JAMAICAN-BORN entrepreneur and CEO of Green Block Development Company Conroy Blake is on a mission to introduce people of his homeland to what he says is a more affordable and sustainable way to live — in a shipping container.
Green Block Development is a United States-based company that aims to provide low-income families to access modern and eco-friendly homes made from recycled shipping containers.
Blake, who was born and raised in Spanish Town, St Catherine, noted that this could be a more affordable, accommodating and sustainable alternative for low-income Jamaicans who could not or cannot afford proper housing.
He noted that the environmentally friendly company has set up a charity called the Green Yard Foundation to accomplish this goal locally.
Blake, who emigrated to the US at age nine years, told the Jamaica Observer that he grew up in the garrison community of Thompson Pen and had first-hand experience of what it was like growing up poor.
“A lot of people live in deplorable housing conditions simply because they do not have the resources to live in a better place,” he said.
Blake explained that a standard container home cost US$65,000 or $8.1 million and had two to three bedrooms, kitchen, bathroom, living room, laundry room, a verandah and is fitted with an air conditioning unit, a water tank, among other things.
“In the USA, shipping containers typically cost only US$800 to US$2,200 depending on their size. They are already the perfect shape to be repurposed into homes, so a home built out of them is a minimum of 45 per cent cheaper than the same sized home built with cement,” he said.
He also added that a solar panel system would be installed to offset the cost of utilities.
“We will be donating a percentage from every home we build in the US to this foundation and to offset the cost of building these homes. We are also hoping that we can partner with the Government of Jamaica and other stakeholders who can help us to further reduce the cost of these homes for people who are most in need,” Blake said.
However, the CEO said he has reached out to several government organisations including the Ministry of Housing in Jamaica via email, calls and letters. But, he is yet to receive even one response.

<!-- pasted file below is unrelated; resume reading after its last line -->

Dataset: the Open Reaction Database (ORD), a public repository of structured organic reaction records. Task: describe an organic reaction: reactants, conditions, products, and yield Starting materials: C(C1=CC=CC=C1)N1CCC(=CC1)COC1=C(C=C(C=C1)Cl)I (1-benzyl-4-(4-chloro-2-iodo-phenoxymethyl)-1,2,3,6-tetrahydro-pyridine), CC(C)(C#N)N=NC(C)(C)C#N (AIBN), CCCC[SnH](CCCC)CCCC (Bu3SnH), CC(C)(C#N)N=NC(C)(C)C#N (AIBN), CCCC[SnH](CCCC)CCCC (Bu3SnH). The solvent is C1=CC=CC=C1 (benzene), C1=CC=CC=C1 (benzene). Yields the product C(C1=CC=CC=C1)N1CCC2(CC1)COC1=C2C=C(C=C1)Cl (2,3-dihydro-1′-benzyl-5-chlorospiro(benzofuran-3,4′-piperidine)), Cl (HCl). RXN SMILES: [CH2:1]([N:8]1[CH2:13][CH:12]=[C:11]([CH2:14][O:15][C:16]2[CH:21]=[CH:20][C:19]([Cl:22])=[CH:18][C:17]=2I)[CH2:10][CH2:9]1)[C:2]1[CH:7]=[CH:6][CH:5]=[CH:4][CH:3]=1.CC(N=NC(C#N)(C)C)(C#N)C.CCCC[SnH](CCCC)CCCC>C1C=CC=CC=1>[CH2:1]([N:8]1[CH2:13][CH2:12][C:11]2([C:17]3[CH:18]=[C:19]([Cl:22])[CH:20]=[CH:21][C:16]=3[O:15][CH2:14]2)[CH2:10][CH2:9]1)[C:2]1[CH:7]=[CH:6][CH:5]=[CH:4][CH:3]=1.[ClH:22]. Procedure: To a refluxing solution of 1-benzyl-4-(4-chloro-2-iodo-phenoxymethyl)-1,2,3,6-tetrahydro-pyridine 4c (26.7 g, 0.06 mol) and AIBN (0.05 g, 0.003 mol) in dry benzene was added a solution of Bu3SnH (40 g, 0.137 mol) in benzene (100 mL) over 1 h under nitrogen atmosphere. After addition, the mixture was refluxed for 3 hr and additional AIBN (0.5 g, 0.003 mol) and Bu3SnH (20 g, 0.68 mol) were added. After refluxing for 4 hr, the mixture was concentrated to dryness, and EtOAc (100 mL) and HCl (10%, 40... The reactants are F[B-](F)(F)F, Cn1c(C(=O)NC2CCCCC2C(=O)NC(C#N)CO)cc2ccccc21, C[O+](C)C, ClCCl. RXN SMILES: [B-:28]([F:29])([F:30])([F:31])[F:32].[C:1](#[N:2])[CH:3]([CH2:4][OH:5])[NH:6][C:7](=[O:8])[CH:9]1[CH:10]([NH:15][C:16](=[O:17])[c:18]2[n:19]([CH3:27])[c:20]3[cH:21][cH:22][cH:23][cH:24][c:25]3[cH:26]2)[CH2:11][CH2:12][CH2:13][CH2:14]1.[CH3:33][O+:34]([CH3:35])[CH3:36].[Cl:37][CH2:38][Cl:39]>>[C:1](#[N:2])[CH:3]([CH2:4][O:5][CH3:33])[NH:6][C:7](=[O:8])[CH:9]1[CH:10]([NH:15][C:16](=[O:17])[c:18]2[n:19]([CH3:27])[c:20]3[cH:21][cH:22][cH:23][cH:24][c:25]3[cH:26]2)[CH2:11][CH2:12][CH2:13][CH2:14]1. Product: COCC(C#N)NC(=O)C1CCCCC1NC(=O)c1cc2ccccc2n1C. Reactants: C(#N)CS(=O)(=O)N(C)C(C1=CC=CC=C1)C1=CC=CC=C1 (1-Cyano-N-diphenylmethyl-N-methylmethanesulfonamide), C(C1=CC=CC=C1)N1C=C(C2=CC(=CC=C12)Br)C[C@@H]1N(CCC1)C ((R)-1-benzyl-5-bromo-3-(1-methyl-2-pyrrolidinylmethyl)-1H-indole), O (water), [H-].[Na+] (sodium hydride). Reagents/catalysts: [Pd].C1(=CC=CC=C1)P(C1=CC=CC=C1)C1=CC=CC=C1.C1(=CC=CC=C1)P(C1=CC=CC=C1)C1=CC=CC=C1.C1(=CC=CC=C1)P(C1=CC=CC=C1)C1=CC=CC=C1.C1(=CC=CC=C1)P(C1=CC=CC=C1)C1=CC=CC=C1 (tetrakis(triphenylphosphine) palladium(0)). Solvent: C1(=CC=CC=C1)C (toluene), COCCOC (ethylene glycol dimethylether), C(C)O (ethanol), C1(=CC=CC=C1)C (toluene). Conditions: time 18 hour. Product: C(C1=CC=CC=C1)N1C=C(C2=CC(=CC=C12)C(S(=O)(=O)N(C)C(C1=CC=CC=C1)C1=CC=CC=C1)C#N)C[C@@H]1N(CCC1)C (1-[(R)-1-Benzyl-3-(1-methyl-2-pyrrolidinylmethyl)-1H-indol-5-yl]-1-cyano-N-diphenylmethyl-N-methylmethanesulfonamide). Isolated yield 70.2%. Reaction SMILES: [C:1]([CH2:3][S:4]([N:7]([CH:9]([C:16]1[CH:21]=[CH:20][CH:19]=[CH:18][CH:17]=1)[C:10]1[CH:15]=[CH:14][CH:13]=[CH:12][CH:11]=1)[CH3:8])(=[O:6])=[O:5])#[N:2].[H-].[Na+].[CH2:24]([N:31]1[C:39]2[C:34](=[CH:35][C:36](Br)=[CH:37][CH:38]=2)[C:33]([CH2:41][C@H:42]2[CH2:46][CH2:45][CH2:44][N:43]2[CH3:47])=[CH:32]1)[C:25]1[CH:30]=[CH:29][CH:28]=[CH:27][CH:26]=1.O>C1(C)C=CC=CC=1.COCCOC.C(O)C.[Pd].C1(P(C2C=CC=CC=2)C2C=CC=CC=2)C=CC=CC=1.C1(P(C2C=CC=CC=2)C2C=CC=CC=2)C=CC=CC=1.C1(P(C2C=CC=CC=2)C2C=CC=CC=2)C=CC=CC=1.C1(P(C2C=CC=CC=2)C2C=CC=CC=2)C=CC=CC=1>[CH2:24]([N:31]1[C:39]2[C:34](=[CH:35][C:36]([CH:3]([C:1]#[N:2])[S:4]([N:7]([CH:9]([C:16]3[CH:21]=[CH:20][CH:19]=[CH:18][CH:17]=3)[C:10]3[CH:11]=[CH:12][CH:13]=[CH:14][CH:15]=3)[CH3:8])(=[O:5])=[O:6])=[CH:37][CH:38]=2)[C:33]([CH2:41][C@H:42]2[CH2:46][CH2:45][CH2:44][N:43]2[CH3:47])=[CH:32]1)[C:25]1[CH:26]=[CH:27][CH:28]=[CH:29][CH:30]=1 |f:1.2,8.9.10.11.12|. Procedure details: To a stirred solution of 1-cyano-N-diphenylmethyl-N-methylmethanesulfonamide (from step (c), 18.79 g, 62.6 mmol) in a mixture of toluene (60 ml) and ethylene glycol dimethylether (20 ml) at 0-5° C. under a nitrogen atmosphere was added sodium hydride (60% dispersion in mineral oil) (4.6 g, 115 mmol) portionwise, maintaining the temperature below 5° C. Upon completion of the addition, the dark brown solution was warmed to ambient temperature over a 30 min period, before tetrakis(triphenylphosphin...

“We want to encourage people to tap into sustainable means of making a living through our Green Yard farming programme,” he said, while adding that the company had recently acquired land locally to start this project.
Blake admitted that living in a container home might not be appealing to some Jamaicans, but he insisted that the pros would make it worthwhile.
He also addressed concerns that might be raised about heat retention of container houses in a tropical climate.
“A container is a tin box, so it will absorb a lot of heat than traditional concrete. However, the insulation that we are using holds heat and cold very well, and every home that we build will be air cooled.”
As it relates to shelf life, the one-time construction worker pointed out that once a container home is properly maintained it could last a lifetime.
“All our homes are made with corrugated steel and are treated with corrosion-free primer before painting, so the structure will last. Containers are eco-friendly as they are repurposed into homes instead of being melted down. A large number of cargo containers are discarded at ports across the globe because of one-way shipments. Reusing a single 40-inch container ‘upcycles’ about 3,500 kg of steel and saves about 8,000 kWh that would otherwise be needed to melt it down,” Blake said.
He added that building a housing structure out of a shipping container takes between two and three weeks, and was also “very secure” as thieves would need a blow torch or dynamite to break in.
“Ultimately, we want to see change in Jamaica. We want to see people living in better homes, eating healthier and just leading more wholesome lives,” said Blake.
By: Deandra Morrison